Asthma in Children - An Overview

Monika Singh   by Monika Singh, MS    Last updated on October 3, 2019,

asthma in children

Childhood asthma

Asthma is an ongoing disorder that causes an inflammation of lungs causing airway obstruction. Airway obstruction happens when the inflammation causes the airways to narrow in response to various stimuli such as allergens, exercise, and cold air.

Childhood asthma can be managed by controlling inflammation with appropriate medications and avoiding triggers when possible.

How common is asthma in children?

Asthma is the most common disorder found in children and its prevalence is increasing day by day. Along with asthma other allergy conditions like eczema (atopic dermatitis), hay fever (allergic rhinitis), and food allergies are also very common in children.

In India, the prevalence of between 10 and 15 percent is seen among children between 5-11 years of age.

Signs and Symptoms of Asthma in children

The most common symptoms that are found in children affected by asthma are:

  • Coughing (constant and made worse by viral infections, happens while the child is asleep or is sometimes triggered by exercise or cold air)
  • Wheezing (whistling sound when the child exhales)
  • Shortness of breath (or rapid breathing mainly during exercise)
  • Chest tightness (a child may feel that his chest hurts)
  • Fatigue (the child slows down or stops playing)
  • Problems in feeding or grunting during feeding among infants
  • Avoiding sports or social activities
  • Problems in sleeping due to coughing or difficulty in breathing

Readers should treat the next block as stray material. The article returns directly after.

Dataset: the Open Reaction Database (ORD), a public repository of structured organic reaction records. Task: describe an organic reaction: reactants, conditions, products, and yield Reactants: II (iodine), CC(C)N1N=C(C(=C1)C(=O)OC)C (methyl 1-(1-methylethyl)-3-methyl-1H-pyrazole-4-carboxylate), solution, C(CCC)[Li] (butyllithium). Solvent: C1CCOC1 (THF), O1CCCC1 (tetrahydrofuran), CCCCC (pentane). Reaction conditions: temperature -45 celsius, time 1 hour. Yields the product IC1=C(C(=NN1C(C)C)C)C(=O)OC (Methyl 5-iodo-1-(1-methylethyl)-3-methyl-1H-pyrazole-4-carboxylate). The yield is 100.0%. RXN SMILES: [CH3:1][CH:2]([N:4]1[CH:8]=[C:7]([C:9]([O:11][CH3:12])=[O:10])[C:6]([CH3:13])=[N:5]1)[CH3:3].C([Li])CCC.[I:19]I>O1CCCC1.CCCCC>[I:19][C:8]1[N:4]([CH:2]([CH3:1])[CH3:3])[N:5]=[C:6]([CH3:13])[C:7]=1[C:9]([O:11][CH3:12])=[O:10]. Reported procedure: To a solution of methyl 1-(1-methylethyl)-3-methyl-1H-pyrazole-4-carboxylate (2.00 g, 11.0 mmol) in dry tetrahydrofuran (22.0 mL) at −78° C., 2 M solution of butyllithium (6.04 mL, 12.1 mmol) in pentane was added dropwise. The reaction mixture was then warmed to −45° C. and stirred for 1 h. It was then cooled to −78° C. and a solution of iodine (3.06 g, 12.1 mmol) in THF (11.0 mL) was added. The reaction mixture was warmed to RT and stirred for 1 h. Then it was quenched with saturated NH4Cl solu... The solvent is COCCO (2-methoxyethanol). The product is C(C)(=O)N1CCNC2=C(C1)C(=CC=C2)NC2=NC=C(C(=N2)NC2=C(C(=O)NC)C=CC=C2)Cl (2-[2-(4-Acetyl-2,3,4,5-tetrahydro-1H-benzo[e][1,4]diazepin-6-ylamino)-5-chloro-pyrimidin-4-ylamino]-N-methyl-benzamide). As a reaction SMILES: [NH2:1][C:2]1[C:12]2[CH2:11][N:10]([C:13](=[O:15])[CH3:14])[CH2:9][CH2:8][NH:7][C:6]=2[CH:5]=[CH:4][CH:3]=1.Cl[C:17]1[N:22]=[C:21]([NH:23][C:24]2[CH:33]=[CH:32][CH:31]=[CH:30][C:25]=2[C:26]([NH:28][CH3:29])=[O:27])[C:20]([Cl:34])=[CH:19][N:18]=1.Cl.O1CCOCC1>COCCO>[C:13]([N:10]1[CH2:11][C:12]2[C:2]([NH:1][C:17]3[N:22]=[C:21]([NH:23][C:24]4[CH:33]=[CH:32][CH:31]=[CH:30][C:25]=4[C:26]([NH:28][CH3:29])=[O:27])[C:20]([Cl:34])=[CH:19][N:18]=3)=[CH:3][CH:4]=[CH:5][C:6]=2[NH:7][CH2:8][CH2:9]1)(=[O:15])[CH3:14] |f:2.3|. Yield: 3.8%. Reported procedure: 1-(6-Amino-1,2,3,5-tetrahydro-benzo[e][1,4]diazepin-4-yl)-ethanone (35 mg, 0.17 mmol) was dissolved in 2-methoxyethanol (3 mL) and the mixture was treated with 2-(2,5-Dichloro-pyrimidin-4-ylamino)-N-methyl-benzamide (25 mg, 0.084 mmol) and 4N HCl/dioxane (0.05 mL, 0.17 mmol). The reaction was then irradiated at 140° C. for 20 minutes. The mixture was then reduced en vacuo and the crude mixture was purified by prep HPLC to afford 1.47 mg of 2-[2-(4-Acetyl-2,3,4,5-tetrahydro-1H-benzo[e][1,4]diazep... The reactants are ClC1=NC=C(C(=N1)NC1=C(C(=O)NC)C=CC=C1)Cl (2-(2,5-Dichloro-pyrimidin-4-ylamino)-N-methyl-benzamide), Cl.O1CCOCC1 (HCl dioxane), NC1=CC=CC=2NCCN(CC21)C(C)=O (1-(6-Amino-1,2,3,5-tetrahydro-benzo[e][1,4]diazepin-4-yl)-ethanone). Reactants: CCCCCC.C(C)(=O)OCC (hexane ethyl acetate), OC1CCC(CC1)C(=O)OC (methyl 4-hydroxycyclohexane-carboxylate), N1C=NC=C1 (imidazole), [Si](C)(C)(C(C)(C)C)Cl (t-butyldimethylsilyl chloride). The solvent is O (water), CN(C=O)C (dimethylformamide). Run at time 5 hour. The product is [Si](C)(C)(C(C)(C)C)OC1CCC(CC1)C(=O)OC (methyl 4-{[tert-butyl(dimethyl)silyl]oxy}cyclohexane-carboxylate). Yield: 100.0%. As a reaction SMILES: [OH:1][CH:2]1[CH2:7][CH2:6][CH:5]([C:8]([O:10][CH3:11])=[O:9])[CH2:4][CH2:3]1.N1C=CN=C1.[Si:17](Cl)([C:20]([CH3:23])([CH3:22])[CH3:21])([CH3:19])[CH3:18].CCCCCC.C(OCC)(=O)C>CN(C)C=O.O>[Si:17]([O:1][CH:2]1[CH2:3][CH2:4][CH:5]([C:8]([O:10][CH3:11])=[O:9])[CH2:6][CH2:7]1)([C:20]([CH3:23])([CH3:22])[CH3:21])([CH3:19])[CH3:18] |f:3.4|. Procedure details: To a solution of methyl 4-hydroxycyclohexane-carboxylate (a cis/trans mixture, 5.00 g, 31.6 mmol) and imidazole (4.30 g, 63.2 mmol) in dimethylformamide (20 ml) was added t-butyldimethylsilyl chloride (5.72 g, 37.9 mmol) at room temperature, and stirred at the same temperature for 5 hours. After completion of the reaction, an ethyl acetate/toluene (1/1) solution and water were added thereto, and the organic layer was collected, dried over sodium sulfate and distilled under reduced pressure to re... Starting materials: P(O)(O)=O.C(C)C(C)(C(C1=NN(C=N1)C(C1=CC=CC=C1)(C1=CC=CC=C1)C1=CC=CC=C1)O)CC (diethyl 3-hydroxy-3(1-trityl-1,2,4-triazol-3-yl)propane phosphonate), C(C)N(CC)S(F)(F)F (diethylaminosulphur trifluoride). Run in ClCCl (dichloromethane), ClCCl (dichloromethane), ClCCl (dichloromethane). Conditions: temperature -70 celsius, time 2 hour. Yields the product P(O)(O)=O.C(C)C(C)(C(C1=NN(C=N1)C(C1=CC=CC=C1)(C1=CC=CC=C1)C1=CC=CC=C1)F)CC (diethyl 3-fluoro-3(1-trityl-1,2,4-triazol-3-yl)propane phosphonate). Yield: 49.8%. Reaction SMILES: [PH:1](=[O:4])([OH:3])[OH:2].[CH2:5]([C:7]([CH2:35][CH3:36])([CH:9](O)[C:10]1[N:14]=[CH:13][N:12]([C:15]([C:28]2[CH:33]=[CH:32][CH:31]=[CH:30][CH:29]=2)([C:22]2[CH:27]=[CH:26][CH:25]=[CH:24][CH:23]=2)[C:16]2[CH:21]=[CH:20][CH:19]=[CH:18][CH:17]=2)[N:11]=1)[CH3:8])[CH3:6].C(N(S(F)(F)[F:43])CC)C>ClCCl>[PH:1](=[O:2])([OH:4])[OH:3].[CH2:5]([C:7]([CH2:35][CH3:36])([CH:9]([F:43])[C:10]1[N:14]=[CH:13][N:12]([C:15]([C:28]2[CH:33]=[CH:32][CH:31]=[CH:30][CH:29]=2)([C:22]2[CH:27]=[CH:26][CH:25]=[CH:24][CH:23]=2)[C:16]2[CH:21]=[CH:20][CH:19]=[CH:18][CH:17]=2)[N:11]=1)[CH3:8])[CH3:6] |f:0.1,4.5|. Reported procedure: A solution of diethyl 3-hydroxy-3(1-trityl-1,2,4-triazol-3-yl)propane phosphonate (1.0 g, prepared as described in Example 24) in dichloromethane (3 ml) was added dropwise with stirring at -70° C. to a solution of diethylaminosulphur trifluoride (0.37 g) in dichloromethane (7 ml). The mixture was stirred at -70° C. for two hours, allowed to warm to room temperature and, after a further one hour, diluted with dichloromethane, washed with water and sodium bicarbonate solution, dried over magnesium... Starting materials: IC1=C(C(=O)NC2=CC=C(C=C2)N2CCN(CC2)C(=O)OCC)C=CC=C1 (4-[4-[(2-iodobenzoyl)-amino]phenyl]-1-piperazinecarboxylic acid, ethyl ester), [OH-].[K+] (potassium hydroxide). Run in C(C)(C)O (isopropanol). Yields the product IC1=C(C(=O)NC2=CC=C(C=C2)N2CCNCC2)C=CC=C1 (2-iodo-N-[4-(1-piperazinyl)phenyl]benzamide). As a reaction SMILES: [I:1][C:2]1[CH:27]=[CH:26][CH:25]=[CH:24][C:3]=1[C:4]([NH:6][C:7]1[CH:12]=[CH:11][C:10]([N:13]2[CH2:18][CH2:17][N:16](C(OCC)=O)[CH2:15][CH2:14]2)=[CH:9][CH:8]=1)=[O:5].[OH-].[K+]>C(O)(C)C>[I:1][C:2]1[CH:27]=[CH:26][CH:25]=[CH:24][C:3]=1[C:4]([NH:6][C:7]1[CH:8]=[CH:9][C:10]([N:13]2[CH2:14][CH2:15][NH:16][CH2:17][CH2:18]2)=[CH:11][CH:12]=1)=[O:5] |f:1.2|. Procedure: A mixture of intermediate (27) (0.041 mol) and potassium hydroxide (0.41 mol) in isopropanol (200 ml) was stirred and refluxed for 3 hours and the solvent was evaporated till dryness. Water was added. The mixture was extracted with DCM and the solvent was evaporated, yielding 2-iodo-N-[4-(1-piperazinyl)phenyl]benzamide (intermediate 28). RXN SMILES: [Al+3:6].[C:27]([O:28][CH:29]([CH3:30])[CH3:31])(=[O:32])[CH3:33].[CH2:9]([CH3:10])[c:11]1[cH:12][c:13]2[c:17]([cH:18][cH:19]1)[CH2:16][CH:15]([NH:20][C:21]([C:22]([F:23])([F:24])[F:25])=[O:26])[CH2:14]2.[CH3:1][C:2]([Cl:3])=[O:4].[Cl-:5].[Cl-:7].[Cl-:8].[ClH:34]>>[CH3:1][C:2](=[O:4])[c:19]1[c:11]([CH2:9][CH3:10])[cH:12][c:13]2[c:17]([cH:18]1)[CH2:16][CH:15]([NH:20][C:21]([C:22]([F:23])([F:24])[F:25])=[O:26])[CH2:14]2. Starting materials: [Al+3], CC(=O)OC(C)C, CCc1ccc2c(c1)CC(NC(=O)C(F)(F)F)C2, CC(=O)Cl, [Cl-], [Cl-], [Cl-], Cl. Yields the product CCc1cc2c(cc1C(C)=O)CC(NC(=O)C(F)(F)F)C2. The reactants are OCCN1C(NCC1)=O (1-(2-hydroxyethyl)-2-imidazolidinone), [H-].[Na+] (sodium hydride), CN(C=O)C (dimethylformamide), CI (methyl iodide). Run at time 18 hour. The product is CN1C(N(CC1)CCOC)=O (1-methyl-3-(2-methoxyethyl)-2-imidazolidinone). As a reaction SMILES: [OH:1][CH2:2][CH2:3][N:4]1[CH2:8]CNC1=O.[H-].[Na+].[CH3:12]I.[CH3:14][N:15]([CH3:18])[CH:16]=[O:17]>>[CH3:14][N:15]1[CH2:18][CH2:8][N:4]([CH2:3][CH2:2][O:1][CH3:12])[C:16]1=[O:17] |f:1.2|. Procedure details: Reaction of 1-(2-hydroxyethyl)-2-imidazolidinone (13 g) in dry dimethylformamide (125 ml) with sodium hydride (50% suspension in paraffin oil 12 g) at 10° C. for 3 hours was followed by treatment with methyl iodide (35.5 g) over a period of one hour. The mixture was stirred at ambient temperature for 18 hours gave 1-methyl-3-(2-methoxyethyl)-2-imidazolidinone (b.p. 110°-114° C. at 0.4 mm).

Triggers of asthma symptoms in children

Symptoms are made worse by:

  • Viral infection
  • Smokes (tobacco, wood, etc.) or other irritants (like strong perfumes or odors)
  • Exercise or active playing
  • Allergens like pollen or animal fur
  • Changes in weather
  • Crying or laughing loudly

Diagnosis of asthma in children

Diagnosing asthma in children aged 0-5 years can be difficult because:

  • Wheezing and coughing are very common in children, especially in children under 3 years.
  • Lung function testing done by spirometry to detect asthma is usually not feasible in this age group.
  • A high percentage of children with asthma do not have asthma at a later stage of life.

A child's allergist may need a handful of information about the child in order to diagnose asthma. The allergist may need information about:

  • Frequency of the episodes of wheezing, coughing and other symptoms
  • Severity of the symptoms
  • Patterns of symptoms like continuous or seasonal
  • Triggers of asthma symptoms
  • Medication that can make them go away
  • An understanding of the family history
  • Environment (smoking and air pollution)

Diagnosis of asthma for infants

Diagnosis of asthma in case of infants is quite difficult because asthma symptoms in infants can be caused by many things that may need very different therapies. The diagnosis should be done on the basis of:

  • medical history
  • physical exam
  • 4–6 week trial of asthma medicines to see how well a child responds

Diagnosis for children above 5 years of age

The diagnosis of asthma in children is done in a series of steps including:

Medical and Family Histories

The doctor may ask about the family history of asthma, severity of symptoms, patterns of symptoms, triggers of asthma symptoms and related health conditions like a running nose or psychological stress.

Physical Exam

The doctor may listen to the breathing to look for symptoms of asthma.

Diagnostic Tests

There are some tests done to confirm the asthma diagnosis including:

Lung Function Test

This test is also known as spirometry. This test checks the functioning of the lungs. It measures the amount of air the child can breathe in and out. It also measures how fast the child can blow the air out.

Then the doctor gives some medicines to the child and checks again for asthma. If the starting results are lower than normal and improve after taking medicines then the child may have asthma.